Dr. Elaine Batchlor (File Photo)

Modern life is complex and full of stressors, and nearly all of us go through difficult times.

Some of us struggle with the daily stress of making ends meet, working long hours and even multiple jobs while raising kids and facing rising costs of living. Some of us are reeling from a devastating life change—the loss of a loved one, the end of a relationship, the shock of a scary medical diagnosis—and need emotional support.

In all of these situations, good mental health care can help. It’s a basic truth about human beings that we benefit from emotional support, especially in times of stress. But often, we don’t reach out for help with our mental health in the same way we do when we have a physical illness. Fortunately, that is starting to change.

More and more in our health care system, we are recognizing the power of treating mental and physical health together. Gov. Newsom has made the transformation of our mental health system a campaign priority. He recently announced new programs and funding for mental health, including treating physical and mental health together. This new integrated approach is an important and powerful way to improve overall health.

Research shows that people with untreated mental illness have, on average, a reduction in life expectancy ranging from 10-25 years. This is largely because mental health challenges get in the way of them taking care of physical health. When you’re dealing with mental illness, it’s hard to get the care you need, to follow medication guidelines consistently, and to advocate for yourself.

When we don’t admit we’re having difficulty coping or make an effort to get help, we sometimes turn to other solutions to try to manage the stress. Some of us try to ignore it. Smoking, drinking, overeating and substance abuse can be a way to cover up an underlying need for mental health care to deal with trauma or stress. We know that these coping mechanisms don’t work in the long run, and they take a heavy toll on physical health as well as the families and loved ones around us.

We treat a lot of patients at our hospital with multiple medical conditions in addition to substance abuse and/or mental health problems. Sometimes they are directly related, such as patients with heart and lung disease caused by heavy drug and alcohol use. In order to get ahead of the medical problems, we also have to deal with mental health.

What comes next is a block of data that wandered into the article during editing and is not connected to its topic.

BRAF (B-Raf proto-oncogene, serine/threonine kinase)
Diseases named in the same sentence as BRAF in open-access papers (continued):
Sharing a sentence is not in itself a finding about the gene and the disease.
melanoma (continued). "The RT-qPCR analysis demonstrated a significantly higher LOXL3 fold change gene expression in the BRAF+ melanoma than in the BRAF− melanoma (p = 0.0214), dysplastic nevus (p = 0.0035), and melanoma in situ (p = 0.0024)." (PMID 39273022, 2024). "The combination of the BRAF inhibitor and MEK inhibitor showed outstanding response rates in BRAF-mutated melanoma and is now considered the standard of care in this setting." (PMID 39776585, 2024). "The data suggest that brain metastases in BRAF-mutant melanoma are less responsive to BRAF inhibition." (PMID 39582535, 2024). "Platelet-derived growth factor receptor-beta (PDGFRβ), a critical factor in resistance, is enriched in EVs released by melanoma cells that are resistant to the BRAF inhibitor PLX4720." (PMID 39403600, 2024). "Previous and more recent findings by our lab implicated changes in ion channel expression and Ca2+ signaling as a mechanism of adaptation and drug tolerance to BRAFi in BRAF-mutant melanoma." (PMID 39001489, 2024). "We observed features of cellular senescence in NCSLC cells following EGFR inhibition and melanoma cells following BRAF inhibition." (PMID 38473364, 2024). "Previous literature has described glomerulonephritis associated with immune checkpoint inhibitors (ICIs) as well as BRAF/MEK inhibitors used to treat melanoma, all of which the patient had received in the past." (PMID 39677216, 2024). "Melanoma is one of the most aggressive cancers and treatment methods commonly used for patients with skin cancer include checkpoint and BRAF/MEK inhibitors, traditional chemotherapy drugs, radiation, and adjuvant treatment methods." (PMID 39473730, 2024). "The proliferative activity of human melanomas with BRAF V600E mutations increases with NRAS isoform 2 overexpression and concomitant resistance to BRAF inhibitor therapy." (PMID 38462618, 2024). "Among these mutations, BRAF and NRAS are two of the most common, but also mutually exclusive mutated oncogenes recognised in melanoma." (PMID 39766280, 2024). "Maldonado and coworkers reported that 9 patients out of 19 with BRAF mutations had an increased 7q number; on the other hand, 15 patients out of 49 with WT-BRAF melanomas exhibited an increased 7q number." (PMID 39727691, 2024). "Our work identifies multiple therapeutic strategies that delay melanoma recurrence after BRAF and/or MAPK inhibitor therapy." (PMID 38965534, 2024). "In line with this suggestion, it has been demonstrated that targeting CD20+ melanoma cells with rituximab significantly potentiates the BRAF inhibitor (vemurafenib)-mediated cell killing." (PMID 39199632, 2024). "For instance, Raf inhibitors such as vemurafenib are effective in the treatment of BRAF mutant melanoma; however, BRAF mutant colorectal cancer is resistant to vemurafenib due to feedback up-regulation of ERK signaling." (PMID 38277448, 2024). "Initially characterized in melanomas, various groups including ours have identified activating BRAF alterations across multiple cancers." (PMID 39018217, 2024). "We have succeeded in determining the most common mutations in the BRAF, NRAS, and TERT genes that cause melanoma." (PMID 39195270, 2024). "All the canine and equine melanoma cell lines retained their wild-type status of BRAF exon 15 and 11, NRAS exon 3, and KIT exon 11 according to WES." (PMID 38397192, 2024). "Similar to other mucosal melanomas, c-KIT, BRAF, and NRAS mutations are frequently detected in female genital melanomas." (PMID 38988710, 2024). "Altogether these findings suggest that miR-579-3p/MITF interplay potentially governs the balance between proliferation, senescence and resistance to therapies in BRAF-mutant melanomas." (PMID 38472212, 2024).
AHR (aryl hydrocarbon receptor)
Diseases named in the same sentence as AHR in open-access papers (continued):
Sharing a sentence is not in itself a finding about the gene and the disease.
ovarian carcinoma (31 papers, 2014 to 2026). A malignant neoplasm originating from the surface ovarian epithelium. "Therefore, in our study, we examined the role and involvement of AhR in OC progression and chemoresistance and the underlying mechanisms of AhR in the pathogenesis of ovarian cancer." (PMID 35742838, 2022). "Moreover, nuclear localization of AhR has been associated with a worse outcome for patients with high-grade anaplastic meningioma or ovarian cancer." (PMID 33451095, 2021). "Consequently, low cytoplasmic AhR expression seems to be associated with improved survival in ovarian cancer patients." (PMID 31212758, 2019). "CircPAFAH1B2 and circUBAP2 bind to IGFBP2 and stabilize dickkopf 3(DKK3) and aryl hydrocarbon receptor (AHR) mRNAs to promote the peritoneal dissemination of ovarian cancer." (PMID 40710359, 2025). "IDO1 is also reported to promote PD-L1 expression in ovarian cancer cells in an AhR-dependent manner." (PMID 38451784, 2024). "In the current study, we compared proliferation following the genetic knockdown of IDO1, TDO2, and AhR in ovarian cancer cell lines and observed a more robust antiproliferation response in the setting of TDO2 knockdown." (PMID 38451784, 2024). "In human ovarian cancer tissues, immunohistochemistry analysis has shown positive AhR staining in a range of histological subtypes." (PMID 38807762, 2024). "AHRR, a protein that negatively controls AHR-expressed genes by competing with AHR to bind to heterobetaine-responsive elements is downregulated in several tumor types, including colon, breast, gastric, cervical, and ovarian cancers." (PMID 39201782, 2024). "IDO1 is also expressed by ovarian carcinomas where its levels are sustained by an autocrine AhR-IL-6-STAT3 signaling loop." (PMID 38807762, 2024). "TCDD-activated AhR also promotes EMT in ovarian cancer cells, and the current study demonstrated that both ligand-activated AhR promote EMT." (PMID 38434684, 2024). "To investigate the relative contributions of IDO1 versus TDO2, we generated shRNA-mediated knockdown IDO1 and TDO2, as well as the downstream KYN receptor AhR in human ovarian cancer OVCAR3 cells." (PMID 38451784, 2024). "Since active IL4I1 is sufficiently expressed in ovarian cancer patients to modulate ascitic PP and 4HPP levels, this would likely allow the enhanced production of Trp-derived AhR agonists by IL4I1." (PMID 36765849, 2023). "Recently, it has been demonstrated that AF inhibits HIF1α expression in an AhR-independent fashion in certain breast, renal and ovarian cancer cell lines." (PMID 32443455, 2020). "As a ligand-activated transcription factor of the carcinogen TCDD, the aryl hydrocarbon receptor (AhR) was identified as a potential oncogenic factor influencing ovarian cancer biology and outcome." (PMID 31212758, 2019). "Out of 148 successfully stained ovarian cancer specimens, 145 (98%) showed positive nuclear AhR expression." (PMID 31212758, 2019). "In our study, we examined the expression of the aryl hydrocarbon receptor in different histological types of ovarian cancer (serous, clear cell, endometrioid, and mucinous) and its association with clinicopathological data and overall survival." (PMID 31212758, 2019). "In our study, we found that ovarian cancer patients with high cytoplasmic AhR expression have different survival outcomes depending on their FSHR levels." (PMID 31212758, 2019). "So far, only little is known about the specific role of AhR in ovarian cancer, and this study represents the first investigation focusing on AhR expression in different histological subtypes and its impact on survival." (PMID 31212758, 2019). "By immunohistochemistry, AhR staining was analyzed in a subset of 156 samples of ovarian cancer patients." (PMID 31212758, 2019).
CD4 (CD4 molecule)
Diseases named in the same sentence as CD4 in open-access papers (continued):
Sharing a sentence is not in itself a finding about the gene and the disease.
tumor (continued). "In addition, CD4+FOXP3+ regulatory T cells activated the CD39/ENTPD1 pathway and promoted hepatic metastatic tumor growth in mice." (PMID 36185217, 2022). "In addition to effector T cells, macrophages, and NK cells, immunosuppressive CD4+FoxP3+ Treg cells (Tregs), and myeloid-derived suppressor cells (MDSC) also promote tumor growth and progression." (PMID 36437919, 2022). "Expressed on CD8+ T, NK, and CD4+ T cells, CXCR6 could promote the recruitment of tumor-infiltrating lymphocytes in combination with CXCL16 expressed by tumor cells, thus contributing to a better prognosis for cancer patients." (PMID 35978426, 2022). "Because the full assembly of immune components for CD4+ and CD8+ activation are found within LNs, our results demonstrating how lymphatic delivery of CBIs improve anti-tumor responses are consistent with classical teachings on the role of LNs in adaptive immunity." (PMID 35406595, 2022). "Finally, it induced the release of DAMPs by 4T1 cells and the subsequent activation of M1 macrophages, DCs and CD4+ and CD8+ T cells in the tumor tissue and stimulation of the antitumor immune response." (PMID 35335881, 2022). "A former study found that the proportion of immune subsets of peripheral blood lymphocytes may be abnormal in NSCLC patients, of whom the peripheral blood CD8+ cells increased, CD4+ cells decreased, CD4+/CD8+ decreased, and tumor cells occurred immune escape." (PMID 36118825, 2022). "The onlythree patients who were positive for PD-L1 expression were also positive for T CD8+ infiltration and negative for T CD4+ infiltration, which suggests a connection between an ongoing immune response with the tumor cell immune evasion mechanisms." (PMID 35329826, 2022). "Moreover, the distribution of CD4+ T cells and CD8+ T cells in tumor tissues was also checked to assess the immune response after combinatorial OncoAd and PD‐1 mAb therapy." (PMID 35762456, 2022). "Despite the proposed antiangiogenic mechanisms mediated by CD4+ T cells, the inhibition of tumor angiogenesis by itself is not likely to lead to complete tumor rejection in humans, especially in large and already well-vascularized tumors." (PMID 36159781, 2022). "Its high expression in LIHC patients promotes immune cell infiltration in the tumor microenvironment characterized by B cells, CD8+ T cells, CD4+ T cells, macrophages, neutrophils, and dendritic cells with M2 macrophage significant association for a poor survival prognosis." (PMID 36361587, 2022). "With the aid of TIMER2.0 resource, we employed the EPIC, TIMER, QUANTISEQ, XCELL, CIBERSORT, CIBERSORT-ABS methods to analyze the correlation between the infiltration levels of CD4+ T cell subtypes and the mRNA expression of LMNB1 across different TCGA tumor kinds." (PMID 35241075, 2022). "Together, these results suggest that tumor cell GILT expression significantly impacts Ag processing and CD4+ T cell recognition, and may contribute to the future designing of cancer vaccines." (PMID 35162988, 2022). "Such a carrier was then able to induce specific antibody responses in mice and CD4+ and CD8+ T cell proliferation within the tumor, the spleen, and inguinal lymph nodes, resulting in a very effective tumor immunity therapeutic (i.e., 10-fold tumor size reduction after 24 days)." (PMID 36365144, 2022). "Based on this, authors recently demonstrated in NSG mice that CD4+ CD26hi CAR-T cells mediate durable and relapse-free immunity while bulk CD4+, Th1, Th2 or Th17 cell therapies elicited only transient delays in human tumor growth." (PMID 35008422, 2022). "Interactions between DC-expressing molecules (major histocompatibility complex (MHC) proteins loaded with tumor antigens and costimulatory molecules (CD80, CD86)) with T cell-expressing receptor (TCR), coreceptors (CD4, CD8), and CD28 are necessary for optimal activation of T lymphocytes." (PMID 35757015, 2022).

That’s why we are building a team to bring mental and physical health care together in how we treat patients at MLK Community Hospital.

At our clinics and in our emergency department, these new teams will screen our patients with chronic health conditions for unmet mental health and substance abuse issues, and step in to provide support. They will include social workers, psychiatrists, psychologists, licensed marriage and family therapists, substance abuse counselors and doctors who specialize in addiction medicine—all working together to treat a patient’s overall health.

Another valuable tool for those with life-changing chronic conditions such as diabetes or substance abuse is peer support. It’s really powerful when you can learn from someone who knows what you’re going through. Someone who can say, “I’ve had diabetes for five years, let me tell you how I manage it. I know it sounds devastating and hard to handle, but I’m living proof that you can do this.”

The power of emotional support really hit home for me recently, after a family member had a stroke. Her health care provider sent someone to the house to help her with balance and walking. Before he began his work, he sat down with her and asked her how she was doing. He asked how she felt about her health challenges, and whether or not she felt like she was able to manage.

She told me afterward how supported she felt by that. She had been through cancer and other serious illnesses, and this was the first time someone one on her health care team had simply sat down and said: Let’s talk about how you’re doing.

People are resilient. We adapt over time to change and challenges, but sometimes we need help to cope, whether through trained caregivers, doctors and therapists, our peers, or, ideally a combination of both.

We can each be part of the change by asking for help when we need it, and making sure our friends and family do the same.

I’m hopeful that this new approach to treating mental and physical health together is going to be transformational for our community.

Dr. Elaine Batchlor is the chief executive officer of Martin Luther King, Jr. Community Hospital in Watts.

Share your feedback, questions, comments and stories with Dr. Batchlor at [email protected].